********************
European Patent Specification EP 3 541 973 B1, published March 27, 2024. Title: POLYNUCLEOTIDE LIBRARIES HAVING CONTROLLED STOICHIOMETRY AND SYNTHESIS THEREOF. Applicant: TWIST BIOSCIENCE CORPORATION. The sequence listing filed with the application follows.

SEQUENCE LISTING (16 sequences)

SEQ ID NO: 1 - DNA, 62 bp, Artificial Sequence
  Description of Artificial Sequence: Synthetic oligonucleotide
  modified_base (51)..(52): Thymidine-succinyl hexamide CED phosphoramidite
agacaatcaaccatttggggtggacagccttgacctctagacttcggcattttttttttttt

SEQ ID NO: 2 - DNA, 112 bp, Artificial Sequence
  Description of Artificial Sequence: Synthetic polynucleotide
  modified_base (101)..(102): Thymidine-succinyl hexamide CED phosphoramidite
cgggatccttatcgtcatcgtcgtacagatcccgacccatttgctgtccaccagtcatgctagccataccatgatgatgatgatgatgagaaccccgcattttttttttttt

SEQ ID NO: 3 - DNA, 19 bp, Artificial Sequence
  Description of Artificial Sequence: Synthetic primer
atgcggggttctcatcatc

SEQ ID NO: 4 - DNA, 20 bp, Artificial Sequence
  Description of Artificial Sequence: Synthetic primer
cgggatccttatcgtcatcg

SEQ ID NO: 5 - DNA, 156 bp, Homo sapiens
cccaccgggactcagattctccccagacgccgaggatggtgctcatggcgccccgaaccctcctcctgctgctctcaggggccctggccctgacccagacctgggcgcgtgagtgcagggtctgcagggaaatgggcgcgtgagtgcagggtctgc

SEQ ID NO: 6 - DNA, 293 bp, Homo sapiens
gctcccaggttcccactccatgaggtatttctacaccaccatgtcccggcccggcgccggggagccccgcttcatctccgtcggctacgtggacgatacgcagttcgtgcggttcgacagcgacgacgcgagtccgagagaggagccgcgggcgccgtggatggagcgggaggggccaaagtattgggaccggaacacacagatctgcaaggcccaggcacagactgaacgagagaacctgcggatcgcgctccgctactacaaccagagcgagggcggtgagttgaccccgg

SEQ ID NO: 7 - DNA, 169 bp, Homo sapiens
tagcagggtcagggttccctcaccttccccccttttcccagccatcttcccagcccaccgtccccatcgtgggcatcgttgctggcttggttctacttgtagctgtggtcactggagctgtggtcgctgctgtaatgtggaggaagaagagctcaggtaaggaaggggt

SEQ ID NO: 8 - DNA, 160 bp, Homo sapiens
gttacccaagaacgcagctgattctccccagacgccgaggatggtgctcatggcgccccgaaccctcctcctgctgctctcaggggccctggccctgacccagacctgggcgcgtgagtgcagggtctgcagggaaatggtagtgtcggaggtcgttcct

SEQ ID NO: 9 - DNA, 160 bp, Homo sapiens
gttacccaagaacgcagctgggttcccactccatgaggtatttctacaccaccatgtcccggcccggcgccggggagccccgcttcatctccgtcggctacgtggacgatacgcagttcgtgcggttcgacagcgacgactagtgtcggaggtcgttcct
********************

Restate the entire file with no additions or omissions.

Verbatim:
European Patent Specification EP 3 541 973 B1, published March 27, 2024. Title: POLYNUCLEOTIDE LIBRARIES HAVING CONTROLLED STOICHIOMETRY AND SYNTHESIS THEREOF. Applicant: TWIST BIOSCIENCE CORPORATION. The sequence listing filed with the application follows.

SEQUENCE LISTING (16 sequences)

SEQ ID NO: 1 - DNA, 62 bp, Artificial Sequence
  Description of Artificial Sequence: Synthetic oligonucleotide
  modified_base (51)..(52): Thymidine-succinyl hexamide CED phosphoramidite
agacaatcaaccatttggggtggacagccttgacctctagacttcggcattttttttttttt

SEQ ID NO: 2 - DNA, 112 bp, Artificial Sequence
  Description of Artificial Sequence: Synthetic polynucleotide
  modified_base (101)..(102): Thymidine-succinyl hexamide CED phosphoramidite
cgggatccttatcgtcatcgtcgtacagatcccgacccatttgctgtccaccagtcatgctagccataccatgatgatgatgatgatgagaaccccgcattttttttttttt

SEQ ID NO: 3 - DNA, 19 bp, Artificial Sequence
  Description of Artificial Sequence: Synthetic primer
atgcggggttctcatcatc

SEQ ID NO: 4 - DNA, 20 bp, Artificial Sequence
  Description of Artificial Sequence: Synthetic primer
cgggatccttatcgtcatcg

SEQ ID NO: 5 - DNA, 156 bp, Homo sapiens
cccaccgggactcagattctccccagacgccgaggatggtgctcatggcgccccgaaccctcctcctgctgctctcaggggccctggccctgacccagacctgggcgcgtgagtgcagggtctgcagggaaatgggcgcgtgagtgcagggtctgc

SEQ ID NO: 6 - DNA, 293 bp, Homo sapiens
gctcccaggttcccactccatgaggtatttctacaccaccatgtcccggcccggcgccggggagccccgcttcatctccgtcggctacgtggacgatacgcagttcgtgcggttcgacagcgacgacgcgagtccgagagaggagccgcgggcgccgtggatggagcgggaggggccaaagtattgggaccggaacacacagatctgcaaggcccaggcacagactgaacgagagaacctgcggatcgcgctccgctactacaaccagagcgagggcggtgagttgaccccgg

SEQ ID NO: 7 - DNA, 169 bp, Homo sapiens
tagcagggtcagggttccctcaccttccccccttttcccagccatcttcccagcccaccgtccccatcgtgggcatcgttgctggcttggttctacttgtagctgtggtcactggagctgtggtcgctgctgtaatgtggaggaagaagagctcaggtaaggaaggggt

SEQ ID NO: 8 - DNA, 160 bp, Homo sapiens
gttacccaagaacgcagctgattctccccagacgccgaggatggtgctcatggcgccccgaaccctcctcctgctgctctcaggggccctggccctgacccagacctgggcgcgtgagtgcagggtctgcagggaaatggtagtgtcggaggtcgttcct

SEQ ID NO: 9 - DNA, 160 bp, Homo sapiens
gttacccaagaacgcagctgggttcccactccatgaggtatttctacaccaccatgtcccggcccggcgccggggagccccgcttcatctccgtcggctacgtggacgatacgcagttcgtgcggttcgacagcgacgactagtgtcggaggtcgttcct